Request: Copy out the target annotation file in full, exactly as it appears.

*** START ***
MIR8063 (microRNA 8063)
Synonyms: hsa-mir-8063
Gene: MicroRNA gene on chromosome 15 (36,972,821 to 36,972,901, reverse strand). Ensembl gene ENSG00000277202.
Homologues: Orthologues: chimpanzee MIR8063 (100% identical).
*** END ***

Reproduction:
MIR8063 (microRNA 8063)
Synonyms: hsa-mir-8063
Gene: MicroRNA gene on chromosome 15 (36,972,821 to 36,972,901, reverse strand). Ensembl gene ENSG00000277202.
Homologues: Orthologues: chimpanzee MIR8063 (100% identical).